08
September
2020
|
14:57 PM
America/New_York

Looking for a COVID-19 early warning

Public health professor’s lab monitoring campus, state wastewater

Hard at work on the fourth floor of Cunz Hall, a team of researchers is helping detect the prevalence of COVID-19 on campus and in communities across Ohio.

By testing wastewater on its way to treatment plants for coronavirus RNA, the team — led by Professor of Environmental Health Sciences Jiyoung Lee — is gathering valuable data that could predict where COVID-19 outbreaks may soon occur.

Because coronavirus fragments are shed through waste by people infected with COVID-19 — even when they don't have symptoms — wastewater monitoring is an especially telling tool for disease surveillance, Lee said. Recent science suggests that coronavirus RNA can be detected in wastewater up to seven days before increases in cases and hospitalizations.

“This kind of surveillance can give population-level assessments and be an early warning for disease spread,” said Lee, also a professor of food science and technology and a co-director of the Ecology, Epidemiology and Population Health program at Ohio State’s Infectious Diseases Institute.

Her lab is currently conducting these four COVID-19 wastewater projects in collaboration with partners across the university and state:

  • As part of a statewide effort, the team receives and tests wastewater samples from Columbus, Cleveland, Newark, Lancaster, Athens, Delaware, Marysville and Marietta. The research is supported by the Ohio Environmental Protection Agency, Ohio Department of Health and federal CARES (Coronavirus Aid, Relief, and Economic Security) Act.
  • Wastewater from Ohio prisons is processed for a project funded by the Ohio Department of Rehabilitation and Correction.
  • Most recently, the lab began monitoring wastewater from on-campus sites including residence halls and a quarantine site.
  • The team is also testing stormwater from storm sewer systems in Columbus and other Ohio cities.

Looking to wastewater for early signals of disease spread isn’t unique to this pandemic. In the past, wastewater has been monitored for other public health threats like polio, antimicrobial resistance and opioids.

Lee’s lab developed unique methods to process and evaluate wastewater for SARS-CoV-2 (COVID-19) RNA. Every week, they share their data with the relevant state agencies. Campus data is sent to a computational modeling and analysis team led by Mark Weir, assistant professor of environmental health sciences, before being shared with Ohio State’s Comprehensive Monitoring Team.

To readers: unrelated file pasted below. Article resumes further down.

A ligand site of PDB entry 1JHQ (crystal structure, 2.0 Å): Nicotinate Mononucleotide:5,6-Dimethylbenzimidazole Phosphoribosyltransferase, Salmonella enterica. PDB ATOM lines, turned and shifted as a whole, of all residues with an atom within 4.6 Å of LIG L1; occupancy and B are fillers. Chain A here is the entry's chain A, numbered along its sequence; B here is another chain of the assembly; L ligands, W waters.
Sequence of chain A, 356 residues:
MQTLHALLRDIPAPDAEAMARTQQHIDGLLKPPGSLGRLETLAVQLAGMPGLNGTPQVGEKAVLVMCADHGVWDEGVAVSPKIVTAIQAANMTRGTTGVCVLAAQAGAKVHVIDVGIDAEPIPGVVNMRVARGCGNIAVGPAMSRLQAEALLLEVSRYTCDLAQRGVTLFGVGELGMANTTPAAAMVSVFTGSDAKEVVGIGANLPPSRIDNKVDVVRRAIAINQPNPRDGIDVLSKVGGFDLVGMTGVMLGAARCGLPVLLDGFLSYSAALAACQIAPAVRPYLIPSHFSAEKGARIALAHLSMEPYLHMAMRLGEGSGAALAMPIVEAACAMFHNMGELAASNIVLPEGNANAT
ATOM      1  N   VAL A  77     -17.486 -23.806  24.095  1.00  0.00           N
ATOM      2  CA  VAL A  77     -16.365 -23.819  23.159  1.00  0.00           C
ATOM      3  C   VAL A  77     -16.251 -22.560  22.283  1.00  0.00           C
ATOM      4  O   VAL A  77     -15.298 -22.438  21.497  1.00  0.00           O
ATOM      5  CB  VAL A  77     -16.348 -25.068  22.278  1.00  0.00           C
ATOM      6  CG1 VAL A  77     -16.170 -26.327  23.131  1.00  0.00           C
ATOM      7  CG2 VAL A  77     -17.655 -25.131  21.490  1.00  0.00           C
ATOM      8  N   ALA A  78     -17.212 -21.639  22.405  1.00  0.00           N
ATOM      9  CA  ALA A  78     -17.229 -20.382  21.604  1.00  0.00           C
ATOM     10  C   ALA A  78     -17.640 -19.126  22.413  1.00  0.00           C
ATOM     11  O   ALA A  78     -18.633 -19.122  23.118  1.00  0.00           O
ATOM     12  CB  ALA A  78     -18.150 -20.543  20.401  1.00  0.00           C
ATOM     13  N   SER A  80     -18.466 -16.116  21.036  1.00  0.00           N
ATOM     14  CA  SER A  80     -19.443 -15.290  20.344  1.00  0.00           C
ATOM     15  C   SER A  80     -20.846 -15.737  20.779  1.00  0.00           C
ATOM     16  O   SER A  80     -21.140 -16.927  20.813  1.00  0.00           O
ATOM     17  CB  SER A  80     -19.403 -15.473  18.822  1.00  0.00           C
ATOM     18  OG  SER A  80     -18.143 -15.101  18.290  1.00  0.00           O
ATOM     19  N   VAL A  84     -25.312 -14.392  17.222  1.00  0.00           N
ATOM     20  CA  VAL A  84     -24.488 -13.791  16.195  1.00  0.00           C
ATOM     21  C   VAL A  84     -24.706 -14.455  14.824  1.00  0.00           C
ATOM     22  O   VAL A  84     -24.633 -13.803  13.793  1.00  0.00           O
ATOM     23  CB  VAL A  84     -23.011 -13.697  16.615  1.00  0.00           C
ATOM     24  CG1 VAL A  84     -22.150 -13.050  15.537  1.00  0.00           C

“We are trying to assess what the level of infection seen in the concentrations actually means, and if rises in the sample numbers indicate something to be concerned about and respond to, Weir said.

The numbers are inherently complicated to interpret considering waste levels vary by person and by day, Weir said.

“You don’t have the same amount of COVID genetic material coming out of you every single day the entire time you’re infected — it’s variable,” he said. “We try to take into account as much of that as possible.”

Weir is also on the campus wastewater sampling team, which twice a week collects wastewater from multiple campus sewers. Collecting, transporting and handling the samples in Lee’s lab all require an extra level of personal protective gear per guidelines from the Centers for Disease Control and Prevention.

Typically, Lee’s team currently spends full days completing filtrations of samples from locations across the state, said Angela Davis, a research associate in Lee's lab and recent graduate of the Environmental Sciences Graduate Program.

“In between sample processing, we are constantly preparing for future samples, such as making more reagents, sterilizing equipment and ordering more materials,” she said. “Days can be long, but the research is very interesting and we enjoy it."

The lab receives wastewater from more than 30 sources and rapidly processes a large number of samples, Lee said.

“I expect the pandemic to continue to be a hot topic for research organizations across the world and having the opportunity to develop techniques for this type of research will be extremely valuable,” Davis said.

Other Ohio State individuals involved in this research include Yuehan Ai, Zuzana Bohrerova, Kent Halloran, Fan He, Natalie Hull, Madeline Lewis, Emily Lu, Judith Straathof and Ryan Winston.

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